Notwithstanding the funny characterisation of this kind of politics (which relies on ‘asking big capital to live up to their own promises’) as ‘more anarchist’ than social democratic or socialist’(!), it is obvious that the degradation of the eco-Marxist Left today is such that, far from urging the need to build a new global movement with clear antisystemic goals, they now deposit their hopes for a new society on an alliance of reformist movements (most, if not all of which are fully integrated within the New World Order, as their stand on NATO’s criminal war against Yugoslavia confirmed) and political parties, like the one proposed by O’Connor for the USA that will include ‘the Labour Party, the Green Party —both wings—, the Peace and Freedom Party, the Socialist Party, and other small left-of-center parties in the U.S. with more or less similar public values and socio-economic and political aims backed by the many-faceted anti-globalisation movement’.
Finally, as regards the green movements in the Anglo-Saxon countries, the change in the systemic parameters and particularly the rise of postmodernism and irrationalism mentioned above had important implications on these movements. it is not accidental for instance that postmodern science has been linked with ecology mainly through deep ecology, which is considered a form of postmodern ecology, but which at the same time, as Best and Kellner admit, is ‘typically mystical, and its deification of nature usually leads to neglect of the socio-economic forces that are destroying nature’. The same applies to ecological movements like Earth First! the motivation behind which, as Marangudakis points out, ‘could be arguably described as a kind of religious revelation, which in the eyes of the members of the movement, is supposed to lead to a meaningful and in all respects, true life’. Also, as I attempted to show elsewhere, irrationalism in the form of ‘spirituality’ is one of the main components of the ecovillage movement.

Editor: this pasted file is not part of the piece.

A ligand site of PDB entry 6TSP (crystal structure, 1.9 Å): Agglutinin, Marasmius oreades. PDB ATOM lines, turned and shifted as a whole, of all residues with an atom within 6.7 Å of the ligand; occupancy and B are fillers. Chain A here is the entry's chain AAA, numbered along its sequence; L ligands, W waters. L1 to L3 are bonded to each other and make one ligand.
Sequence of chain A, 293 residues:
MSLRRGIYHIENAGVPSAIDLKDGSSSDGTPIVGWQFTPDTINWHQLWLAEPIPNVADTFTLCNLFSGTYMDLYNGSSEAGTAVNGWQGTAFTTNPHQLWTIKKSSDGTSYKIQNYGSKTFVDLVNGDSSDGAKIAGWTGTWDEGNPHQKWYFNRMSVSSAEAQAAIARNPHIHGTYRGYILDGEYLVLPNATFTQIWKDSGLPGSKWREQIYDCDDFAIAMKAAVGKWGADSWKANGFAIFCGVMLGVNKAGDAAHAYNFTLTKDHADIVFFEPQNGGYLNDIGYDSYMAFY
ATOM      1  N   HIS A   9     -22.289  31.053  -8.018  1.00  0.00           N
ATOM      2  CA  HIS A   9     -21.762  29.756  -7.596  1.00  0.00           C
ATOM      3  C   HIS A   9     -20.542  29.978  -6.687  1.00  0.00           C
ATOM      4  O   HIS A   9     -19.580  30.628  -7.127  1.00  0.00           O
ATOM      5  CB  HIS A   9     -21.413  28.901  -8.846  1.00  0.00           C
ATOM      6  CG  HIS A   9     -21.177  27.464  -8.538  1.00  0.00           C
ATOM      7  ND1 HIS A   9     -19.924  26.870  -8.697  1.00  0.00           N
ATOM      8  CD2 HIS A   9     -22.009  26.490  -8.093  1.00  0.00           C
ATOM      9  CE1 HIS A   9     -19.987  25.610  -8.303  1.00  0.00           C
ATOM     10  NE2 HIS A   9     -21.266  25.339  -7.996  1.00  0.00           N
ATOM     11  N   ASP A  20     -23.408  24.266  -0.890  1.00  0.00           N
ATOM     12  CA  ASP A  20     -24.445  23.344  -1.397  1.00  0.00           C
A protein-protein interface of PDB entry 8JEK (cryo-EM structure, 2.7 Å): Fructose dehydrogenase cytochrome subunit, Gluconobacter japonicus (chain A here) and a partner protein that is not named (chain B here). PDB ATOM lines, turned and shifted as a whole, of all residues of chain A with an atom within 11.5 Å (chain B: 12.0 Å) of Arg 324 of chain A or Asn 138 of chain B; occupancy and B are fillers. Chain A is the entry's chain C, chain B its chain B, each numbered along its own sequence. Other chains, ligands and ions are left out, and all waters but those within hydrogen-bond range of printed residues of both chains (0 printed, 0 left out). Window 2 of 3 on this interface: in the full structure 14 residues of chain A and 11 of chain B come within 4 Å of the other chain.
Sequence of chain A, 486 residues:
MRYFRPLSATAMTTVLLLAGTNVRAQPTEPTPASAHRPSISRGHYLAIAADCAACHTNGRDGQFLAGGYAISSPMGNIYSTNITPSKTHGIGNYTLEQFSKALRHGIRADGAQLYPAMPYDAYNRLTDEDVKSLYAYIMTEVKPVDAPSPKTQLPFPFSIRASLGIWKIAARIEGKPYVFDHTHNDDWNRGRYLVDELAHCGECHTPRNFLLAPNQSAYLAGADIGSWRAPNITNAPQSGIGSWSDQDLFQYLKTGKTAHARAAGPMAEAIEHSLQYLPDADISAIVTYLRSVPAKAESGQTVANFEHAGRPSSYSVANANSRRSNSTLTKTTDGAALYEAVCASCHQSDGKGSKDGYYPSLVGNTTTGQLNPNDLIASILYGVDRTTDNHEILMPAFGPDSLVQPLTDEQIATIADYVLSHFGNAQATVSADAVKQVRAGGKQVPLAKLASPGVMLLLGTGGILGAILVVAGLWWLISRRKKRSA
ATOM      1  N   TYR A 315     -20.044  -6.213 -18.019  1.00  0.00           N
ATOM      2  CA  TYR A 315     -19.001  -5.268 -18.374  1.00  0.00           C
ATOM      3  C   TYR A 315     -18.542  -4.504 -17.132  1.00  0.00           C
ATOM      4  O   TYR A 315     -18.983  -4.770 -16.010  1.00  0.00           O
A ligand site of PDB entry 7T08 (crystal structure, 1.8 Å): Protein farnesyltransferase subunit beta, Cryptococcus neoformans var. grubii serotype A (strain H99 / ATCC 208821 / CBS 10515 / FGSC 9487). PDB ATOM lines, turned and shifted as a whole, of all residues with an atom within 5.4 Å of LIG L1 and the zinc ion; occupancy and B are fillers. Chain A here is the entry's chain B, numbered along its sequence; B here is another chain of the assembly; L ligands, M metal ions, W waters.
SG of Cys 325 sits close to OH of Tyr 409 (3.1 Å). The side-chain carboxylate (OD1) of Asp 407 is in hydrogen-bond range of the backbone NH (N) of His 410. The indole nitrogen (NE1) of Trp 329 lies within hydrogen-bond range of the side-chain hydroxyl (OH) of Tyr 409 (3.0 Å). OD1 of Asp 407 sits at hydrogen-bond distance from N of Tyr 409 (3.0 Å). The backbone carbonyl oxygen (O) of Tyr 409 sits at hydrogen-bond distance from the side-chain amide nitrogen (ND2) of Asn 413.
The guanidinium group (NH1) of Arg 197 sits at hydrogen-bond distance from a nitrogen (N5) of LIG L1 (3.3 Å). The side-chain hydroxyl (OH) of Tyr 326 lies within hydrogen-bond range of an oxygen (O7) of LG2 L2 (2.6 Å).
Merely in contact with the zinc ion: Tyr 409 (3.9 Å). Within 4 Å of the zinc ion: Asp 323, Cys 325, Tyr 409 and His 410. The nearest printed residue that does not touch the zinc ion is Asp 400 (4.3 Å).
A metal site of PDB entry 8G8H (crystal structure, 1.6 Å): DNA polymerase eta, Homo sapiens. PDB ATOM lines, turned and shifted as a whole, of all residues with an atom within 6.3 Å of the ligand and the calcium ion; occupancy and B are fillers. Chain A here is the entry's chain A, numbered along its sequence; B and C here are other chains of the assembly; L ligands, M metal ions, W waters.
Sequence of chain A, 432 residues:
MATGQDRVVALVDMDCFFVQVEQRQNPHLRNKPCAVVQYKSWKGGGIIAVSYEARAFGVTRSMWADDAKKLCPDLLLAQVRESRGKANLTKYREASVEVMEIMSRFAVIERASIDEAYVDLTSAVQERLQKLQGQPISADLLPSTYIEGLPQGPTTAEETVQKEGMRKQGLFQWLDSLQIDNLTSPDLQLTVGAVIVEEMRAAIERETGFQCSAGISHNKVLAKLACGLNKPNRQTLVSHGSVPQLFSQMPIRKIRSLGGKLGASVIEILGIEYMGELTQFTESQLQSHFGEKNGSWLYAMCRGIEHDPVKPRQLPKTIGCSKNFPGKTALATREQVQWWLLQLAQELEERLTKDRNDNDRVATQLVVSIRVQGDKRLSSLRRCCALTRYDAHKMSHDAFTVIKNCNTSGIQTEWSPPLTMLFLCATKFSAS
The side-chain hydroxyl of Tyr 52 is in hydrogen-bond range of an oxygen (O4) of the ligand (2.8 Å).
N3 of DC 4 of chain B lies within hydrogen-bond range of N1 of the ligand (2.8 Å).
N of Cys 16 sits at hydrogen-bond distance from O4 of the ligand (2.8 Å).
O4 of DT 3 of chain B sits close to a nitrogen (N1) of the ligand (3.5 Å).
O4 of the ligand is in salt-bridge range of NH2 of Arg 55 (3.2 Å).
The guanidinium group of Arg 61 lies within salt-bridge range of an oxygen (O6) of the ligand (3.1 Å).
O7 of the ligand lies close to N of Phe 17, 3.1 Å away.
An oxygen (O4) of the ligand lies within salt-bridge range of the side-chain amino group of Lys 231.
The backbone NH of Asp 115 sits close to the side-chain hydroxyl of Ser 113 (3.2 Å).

At the same time, the rapid rise of the New Age movement in neoliberal modernity, which once was a joke but today has become big business financially but also spiritually and threatens established churches, is another consequence of the ideological crisis marking the move from statist to neoliberal modernity. In other words, New Age ‘philosophy’ was the perfect ideological complement for the consumerist life-style of the thriving middle classes, which desperately needed a spiritual ‘bubble’ to fill the void created by material consumerism.
In conclusion, the green movement has abdicated any antisystemic or liberatory role and today is, directly or indirectly, reformist. Directly, in the case of parliamentary green parties and red-green organisations, and indirectly in the case of movements like deep ecology which emphasise ‘spiritual change over political and social change, and the cultivation of a reverential consciousness or sensibility about the natural world rather than organization and movement building’.
The death of feminism as an antisystemic movement
Before we discuss the evolution of the feminist movement it will be useful to define the meaning of an antisystemic feminist movement. To my mind, for a feminist movement to qualify as an antisystemic one the fundamental condition is that it would see the goal of equality between men and women as only the first step on the way to achieve the goal of human liberation—a goal that could only be realised within an institutional framework and a corresponding set of values that secures the equal distribution of all forms of power between all human beings, irrespective of gender, race, ethnic or cultural identity.